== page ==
• APB-35 to APB-51, Barracks Ships are propelled Barracks Ship built in 1944. APB has a full load displacement of 2,190 tons. APB are Benewah-class barracks ships, a sample is USS Benewah.
  • APL-1 to 58 are Non-self-propelled Barracks Ship built in 1944 and 1945. APL displacement 2,600 tons full load. Dimensions 261.2' long, 49.2' beam, draft 8.5' when full. WW2 armament was four 20mm guns. Crew complement quarters could hold 71 officers and 583 troops. Some are still in use. Sample see USS Mercer (APL-39).[14]
  • APL-59 to APL-72 are post WW2 Barracks Ships.[15]

Landing Barge, Kitchen

Landing Barge, Kitchen or (LBK) was a landing craft used to support amphibious landings in North Western Europe during and after the Normandy invasion in the Second World War. Its primary purpose was to provide hot meals to the crews of the many minor landing craft not fitted with galley facilities. Constructed of steel, this shallow-draft lighter had storage and serving space to feed 900 men for one week. The kitchen capacity was able to provide 1,600 hot meals and 800 cold meals a day. Used by both the US and British on D-Day.[16][17]

Landing Barge, Vehicle

Landing Barge, Vehicle (LBV 1, mark 1) was a barge with a ramp added to load and unload vehicles like: jeeps and trucks during World war 2. A nine-foot, four inch ramp was added to the stern of the barge for loading and unloading. LBV 2, mark 2, had an engine that could move the LBV up to 4 1/2 knots. Powered by 2 Chrysler RM Gas engines. Used by both the US and British on D-Day. Built is three sizes: small (s) 70 feet long, medium (m) 78 feet long and large (l) 82 feet long. Each had a draft of about 4 feet loaded.[18][19]

Landing Barge, Oiler

Landing Barge, Oiler (LBO) use to store fuel oil or diesel fuel to fuel landing crafts. Had a 40-ton fuel tank, with two compartments and an engine that could move it up to 4 1/2 knots. Used by both the US and British on D-Day.[20][21][22]

Landing Barge, Water

Landing Barge, Water (LBW) a barge (LBV2) with a 33-ton fresh water tank and an engine that could move it up to 4 1/2 knots. For the support of landing in World war 2. Used by both the US and British on D-Day.[23]

Landing Barge, Flak

Landing Barge, Flak (LBF) a Landing Barge, Vehicle with a 40mm anti-aircraft gun, manned by a crew of 5 army men. Also had Two 20-mm Hispano AA guns or two twin Lewis guns. The LBF were 60 to 90 feet long. Could also transport 15 troops. Used by both the US and British on D-Day.[24][25]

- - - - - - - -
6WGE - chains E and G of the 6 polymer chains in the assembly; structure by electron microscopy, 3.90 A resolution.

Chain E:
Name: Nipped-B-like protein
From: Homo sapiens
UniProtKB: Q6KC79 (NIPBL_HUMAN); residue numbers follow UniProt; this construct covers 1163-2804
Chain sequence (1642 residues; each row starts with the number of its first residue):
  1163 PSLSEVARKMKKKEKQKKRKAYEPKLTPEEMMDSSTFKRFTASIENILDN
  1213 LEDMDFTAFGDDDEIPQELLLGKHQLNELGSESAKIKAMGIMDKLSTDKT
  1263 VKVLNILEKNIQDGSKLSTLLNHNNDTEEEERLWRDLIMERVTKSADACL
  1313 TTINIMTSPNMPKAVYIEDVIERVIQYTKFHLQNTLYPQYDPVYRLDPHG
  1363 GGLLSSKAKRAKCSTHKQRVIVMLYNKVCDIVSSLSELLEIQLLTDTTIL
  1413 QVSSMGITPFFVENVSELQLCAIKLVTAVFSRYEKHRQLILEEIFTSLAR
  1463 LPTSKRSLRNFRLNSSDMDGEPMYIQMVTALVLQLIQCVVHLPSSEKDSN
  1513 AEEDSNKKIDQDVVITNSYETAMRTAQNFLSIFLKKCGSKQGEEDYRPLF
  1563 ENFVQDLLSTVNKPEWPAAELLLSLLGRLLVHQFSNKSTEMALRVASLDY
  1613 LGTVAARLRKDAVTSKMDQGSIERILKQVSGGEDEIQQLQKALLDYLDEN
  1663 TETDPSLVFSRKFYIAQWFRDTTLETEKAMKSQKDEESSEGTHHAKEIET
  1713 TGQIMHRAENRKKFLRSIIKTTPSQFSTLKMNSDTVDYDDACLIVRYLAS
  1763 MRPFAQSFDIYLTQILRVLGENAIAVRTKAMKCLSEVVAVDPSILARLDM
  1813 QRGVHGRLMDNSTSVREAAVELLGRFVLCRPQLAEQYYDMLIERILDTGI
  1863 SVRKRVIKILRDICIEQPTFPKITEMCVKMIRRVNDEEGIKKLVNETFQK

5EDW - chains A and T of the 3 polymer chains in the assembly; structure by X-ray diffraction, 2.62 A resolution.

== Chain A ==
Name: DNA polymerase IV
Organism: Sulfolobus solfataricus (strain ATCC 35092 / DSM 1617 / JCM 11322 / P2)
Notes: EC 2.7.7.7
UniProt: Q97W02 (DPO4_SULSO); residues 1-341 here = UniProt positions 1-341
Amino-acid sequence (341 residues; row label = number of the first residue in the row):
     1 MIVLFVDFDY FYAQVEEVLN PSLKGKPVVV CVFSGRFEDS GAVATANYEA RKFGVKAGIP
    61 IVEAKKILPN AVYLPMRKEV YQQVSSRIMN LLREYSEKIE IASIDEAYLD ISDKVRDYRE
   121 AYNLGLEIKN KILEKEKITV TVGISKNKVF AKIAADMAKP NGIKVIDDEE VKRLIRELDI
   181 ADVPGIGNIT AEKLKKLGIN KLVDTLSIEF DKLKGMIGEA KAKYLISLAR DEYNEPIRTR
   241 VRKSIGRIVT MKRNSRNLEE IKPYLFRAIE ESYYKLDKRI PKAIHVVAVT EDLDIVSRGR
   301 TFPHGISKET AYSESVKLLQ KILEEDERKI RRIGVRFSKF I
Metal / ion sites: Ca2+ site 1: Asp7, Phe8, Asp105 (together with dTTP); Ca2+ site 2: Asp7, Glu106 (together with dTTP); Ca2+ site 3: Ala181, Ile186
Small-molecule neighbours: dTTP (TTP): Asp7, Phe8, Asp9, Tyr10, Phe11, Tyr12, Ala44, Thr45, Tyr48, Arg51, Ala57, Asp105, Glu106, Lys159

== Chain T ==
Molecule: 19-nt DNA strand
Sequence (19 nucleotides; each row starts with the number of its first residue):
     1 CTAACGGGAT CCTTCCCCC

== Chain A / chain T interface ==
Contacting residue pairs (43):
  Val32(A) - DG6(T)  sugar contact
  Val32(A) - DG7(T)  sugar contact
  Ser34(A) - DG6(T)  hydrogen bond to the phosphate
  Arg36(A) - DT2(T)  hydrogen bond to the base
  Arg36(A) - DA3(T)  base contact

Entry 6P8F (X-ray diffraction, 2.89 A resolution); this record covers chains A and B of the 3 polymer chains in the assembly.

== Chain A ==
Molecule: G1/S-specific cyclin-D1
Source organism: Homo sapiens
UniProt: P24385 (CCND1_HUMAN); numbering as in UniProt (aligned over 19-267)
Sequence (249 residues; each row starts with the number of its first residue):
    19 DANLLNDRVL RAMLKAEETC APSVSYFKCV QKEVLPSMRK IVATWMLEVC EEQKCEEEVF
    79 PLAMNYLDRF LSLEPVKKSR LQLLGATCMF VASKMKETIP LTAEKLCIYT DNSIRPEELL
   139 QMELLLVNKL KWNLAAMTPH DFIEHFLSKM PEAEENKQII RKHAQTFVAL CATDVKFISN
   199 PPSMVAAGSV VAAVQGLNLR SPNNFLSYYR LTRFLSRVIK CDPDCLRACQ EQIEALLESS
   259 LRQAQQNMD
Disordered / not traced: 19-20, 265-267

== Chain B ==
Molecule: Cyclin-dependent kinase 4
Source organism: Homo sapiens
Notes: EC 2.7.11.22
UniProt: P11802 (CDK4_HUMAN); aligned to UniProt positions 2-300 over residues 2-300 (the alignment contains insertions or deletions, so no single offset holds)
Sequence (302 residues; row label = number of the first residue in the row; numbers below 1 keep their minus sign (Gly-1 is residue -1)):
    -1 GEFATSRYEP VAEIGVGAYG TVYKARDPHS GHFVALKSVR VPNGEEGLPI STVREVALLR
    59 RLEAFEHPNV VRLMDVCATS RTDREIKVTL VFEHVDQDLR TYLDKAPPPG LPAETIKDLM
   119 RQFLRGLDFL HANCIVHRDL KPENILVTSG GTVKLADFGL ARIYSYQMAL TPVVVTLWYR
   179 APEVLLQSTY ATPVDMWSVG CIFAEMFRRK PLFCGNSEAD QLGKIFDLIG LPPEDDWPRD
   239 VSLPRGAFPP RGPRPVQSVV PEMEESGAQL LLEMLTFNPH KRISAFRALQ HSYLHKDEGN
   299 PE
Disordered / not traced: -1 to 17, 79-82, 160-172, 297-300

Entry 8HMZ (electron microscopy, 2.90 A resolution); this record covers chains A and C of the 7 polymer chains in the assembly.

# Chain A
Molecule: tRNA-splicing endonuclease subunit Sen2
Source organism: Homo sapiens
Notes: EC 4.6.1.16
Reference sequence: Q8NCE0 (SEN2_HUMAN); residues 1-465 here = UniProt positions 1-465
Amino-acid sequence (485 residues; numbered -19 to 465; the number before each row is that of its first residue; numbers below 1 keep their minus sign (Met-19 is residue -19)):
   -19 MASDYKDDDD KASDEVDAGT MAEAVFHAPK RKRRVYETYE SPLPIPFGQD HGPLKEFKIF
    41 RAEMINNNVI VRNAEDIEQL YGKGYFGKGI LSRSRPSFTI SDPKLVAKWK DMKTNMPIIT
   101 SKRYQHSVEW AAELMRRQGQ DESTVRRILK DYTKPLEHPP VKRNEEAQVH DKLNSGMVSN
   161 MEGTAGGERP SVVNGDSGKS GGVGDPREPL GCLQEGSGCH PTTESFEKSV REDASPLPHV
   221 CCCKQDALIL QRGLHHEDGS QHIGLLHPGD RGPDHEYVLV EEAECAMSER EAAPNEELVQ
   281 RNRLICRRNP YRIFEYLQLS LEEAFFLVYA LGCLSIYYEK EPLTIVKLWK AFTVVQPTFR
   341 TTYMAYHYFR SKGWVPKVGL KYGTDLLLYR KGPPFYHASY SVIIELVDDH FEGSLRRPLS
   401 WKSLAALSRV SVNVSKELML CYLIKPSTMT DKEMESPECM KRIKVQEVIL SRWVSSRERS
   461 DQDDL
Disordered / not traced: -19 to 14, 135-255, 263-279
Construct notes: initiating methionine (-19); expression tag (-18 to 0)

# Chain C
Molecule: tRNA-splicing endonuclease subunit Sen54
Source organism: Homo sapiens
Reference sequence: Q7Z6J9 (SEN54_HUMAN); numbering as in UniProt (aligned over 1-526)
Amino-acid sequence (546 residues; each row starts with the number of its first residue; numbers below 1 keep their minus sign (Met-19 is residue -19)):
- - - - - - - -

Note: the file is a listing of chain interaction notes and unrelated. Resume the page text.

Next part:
Concrete Barge

  • Built by Concrete Ship Constructors in National City, California in 1944 and 1945. These were a type of concrete ship. Steel shortages led the US military to order the construction of small fleets of ocean-going concrete barge and ships. Typical Displacement: 5,636 long tons (5,726 t), full load: 12,910 tons. Length:366 ft 4 in (111.66 m), beam: 54 ft (16 m), draft: 26 ft (7.9 m), crew 52 officers and men. Ship armament 1 to 4 × 40 mm AA gun[26][27][28][29] Concrete Ship were fitted as needed some had diesel-electric power generators for refrigeration or tool use. Other were used to store fuel of water up to 60,000 barrels. Some were used for water distilling. Other were the Quartermaster's general store.[30]
  • Type MC B7-A2 tank barges made by Concrete Ship Constructors Inc in National City CA.

B7-A2 were 5,786 deadweight tons concrete barges.

  • YOGN-42 Sunk by Japanese submarine I-39[31]
  • YOG-85
  • YO-144
  • YOG-40
  • YOG-41
  • YOG-42
  • YO-145
  • YO-146 Sank in accident July 1957
  • YOG-53
  • YO-159 Sank by Japanese submarine RO-42 off New Hebrides 14 Jan 1944
  • YO-160 Atomic bomb test at Bikini Atoll on 25 Jul 1946
  • YO-161 Sank Eniwetok 29 Nov 1946
  • YO-162
  • YO-163
  • YO-182
  • YO-183
  • YOGN-82 Sunk on June 23, 2018 to form an artificial reef in Powell River, B.C.[32]